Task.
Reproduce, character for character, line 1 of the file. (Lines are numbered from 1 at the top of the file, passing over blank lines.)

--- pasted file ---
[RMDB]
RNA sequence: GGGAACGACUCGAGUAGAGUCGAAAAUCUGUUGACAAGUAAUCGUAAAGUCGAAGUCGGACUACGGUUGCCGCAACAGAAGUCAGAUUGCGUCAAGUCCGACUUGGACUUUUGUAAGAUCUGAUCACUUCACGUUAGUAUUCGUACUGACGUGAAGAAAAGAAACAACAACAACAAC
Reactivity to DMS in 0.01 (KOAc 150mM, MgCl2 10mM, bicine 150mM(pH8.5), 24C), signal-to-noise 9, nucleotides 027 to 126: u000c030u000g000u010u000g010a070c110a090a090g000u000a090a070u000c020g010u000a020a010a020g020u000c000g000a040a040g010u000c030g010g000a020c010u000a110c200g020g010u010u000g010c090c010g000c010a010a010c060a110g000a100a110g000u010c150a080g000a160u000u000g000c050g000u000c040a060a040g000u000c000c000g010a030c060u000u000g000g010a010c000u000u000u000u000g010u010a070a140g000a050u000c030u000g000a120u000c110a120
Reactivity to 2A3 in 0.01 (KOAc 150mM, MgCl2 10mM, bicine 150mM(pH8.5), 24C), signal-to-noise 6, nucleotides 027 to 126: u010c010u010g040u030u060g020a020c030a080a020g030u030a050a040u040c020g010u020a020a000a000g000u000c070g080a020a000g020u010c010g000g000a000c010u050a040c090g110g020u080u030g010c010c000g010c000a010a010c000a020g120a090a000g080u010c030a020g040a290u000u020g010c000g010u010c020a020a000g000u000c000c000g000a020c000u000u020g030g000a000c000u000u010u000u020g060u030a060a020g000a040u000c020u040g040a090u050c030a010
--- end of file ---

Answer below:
[RMDB]